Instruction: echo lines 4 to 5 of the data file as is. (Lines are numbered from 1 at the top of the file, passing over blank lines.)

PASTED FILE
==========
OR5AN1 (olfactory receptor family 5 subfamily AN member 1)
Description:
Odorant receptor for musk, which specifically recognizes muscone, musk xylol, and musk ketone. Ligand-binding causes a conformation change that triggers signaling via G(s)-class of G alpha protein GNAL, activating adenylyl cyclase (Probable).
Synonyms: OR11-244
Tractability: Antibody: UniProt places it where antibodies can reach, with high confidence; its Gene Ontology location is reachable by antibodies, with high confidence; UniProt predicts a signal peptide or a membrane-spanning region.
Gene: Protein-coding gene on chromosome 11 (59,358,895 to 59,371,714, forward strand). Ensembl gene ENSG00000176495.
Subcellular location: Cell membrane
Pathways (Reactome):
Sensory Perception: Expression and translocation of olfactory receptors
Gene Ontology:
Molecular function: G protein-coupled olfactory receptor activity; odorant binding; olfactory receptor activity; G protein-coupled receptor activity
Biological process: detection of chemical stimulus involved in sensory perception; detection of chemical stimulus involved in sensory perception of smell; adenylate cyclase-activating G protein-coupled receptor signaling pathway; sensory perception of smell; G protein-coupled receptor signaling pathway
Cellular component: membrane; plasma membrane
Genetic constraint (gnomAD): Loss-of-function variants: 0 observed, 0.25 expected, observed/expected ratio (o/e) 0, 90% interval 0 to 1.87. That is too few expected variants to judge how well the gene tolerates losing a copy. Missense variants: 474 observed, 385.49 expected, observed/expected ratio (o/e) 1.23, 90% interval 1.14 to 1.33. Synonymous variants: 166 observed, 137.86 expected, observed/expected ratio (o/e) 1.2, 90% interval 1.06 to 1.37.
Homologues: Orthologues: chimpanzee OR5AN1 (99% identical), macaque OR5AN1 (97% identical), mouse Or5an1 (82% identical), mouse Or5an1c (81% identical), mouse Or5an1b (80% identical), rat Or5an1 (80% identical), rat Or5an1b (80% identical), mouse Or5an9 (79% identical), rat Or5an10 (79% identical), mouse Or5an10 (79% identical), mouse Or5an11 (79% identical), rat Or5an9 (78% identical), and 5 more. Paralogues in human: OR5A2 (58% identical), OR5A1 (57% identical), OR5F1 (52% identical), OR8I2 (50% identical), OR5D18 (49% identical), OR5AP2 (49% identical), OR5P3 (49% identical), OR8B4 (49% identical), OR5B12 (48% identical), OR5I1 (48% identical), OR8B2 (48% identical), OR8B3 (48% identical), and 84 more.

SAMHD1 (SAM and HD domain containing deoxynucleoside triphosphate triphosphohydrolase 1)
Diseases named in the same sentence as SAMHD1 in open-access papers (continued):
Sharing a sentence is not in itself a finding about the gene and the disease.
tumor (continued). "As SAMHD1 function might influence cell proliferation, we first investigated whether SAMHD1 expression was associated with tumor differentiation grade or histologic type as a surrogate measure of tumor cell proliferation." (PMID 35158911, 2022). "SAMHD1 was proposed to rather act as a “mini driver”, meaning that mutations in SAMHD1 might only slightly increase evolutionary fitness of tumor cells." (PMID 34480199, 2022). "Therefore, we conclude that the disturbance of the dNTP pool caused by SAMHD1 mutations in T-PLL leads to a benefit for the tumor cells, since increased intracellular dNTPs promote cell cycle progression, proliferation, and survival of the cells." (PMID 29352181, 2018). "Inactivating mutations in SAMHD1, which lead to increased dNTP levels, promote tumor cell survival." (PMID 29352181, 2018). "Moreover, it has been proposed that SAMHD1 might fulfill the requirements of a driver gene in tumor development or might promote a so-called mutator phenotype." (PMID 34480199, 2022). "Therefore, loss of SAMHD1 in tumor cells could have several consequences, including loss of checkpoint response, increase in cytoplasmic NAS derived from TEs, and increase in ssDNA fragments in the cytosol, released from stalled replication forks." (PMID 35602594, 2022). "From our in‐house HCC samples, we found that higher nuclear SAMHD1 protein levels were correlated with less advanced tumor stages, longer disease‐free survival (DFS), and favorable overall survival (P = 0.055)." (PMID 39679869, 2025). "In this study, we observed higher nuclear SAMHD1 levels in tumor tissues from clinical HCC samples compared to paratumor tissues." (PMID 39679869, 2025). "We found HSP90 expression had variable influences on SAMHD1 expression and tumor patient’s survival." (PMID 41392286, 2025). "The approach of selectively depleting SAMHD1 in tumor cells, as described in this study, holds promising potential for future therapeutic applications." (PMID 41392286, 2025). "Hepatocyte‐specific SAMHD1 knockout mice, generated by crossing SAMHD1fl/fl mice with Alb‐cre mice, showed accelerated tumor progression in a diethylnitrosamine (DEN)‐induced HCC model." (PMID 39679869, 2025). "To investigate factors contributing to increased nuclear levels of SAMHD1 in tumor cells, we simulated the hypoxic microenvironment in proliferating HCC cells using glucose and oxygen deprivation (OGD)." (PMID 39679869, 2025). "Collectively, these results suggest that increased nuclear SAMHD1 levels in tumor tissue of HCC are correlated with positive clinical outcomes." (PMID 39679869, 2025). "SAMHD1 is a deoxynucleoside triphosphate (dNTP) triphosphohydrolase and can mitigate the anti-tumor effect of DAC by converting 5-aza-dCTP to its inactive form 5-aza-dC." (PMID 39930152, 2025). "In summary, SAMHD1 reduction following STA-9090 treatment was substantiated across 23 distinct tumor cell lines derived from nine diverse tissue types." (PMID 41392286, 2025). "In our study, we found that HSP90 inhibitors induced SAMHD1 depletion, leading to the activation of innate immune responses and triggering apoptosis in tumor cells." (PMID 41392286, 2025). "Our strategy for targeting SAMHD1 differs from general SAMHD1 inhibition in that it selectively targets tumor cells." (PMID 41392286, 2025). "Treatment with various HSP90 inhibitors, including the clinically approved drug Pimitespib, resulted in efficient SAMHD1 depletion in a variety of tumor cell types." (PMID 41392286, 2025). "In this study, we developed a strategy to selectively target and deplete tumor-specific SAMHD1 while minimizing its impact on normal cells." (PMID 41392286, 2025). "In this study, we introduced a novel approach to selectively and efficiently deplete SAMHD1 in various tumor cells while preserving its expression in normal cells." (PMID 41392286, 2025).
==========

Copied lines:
Synonyms: OR11-244
Tractability: Antibody: UniProt places it where antibodies can reach, with high confidence; its Gene Ontology location is reachable by antibodies, with high confidence; UniProt predicts a signal peptide or a membrane-spanning region.